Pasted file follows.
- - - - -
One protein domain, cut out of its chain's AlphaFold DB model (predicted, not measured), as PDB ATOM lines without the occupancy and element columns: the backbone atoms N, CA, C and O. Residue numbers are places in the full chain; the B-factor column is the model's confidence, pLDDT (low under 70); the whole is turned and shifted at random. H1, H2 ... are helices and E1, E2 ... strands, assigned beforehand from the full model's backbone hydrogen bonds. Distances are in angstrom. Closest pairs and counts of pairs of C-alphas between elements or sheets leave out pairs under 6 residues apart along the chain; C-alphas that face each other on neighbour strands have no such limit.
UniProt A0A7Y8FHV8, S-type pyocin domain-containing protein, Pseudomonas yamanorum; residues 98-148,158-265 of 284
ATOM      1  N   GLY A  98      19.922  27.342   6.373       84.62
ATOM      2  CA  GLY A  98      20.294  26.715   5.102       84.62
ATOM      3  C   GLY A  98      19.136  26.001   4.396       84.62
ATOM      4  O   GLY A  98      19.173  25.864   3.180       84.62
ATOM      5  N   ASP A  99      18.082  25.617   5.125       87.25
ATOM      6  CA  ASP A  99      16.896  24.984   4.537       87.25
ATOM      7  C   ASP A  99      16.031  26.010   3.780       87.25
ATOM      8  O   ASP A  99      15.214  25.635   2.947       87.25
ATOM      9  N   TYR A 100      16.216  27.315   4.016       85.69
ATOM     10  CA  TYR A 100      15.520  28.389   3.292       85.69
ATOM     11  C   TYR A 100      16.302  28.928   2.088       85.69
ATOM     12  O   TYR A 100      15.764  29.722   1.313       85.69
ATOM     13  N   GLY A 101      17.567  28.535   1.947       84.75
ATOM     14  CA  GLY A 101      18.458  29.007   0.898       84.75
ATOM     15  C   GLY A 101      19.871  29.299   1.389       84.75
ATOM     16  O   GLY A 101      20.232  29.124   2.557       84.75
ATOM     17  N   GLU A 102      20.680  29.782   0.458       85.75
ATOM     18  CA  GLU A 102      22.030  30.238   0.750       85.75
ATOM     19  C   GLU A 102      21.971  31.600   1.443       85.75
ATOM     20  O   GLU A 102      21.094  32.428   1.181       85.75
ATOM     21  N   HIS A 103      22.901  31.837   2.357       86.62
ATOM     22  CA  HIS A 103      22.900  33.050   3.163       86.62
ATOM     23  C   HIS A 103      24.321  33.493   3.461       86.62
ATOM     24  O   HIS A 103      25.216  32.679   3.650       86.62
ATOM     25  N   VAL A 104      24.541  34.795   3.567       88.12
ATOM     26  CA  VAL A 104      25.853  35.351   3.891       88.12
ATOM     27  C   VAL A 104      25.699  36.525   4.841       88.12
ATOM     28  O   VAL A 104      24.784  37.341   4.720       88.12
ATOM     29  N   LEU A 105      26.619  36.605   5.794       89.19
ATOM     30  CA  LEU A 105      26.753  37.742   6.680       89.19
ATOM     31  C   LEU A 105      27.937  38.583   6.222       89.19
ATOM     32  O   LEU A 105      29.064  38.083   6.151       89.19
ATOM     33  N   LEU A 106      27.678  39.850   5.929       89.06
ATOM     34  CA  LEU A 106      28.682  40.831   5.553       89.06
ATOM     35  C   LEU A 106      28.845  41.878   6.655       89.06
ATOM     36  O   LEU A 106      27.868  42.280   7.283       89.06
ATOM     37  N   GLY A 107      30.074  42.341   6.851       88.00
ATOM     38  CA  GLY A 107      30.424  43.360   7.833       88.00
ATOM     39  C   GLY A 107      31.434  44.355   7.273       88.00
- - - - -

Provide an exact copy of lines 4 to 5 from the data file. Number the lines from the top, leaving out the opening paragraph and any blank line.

ATOM      3  C   GLY A  98      19.136  26.001   4.396       84.62
ATOM      4  O   GLY A  98      19.173  25.864   3.180       84.62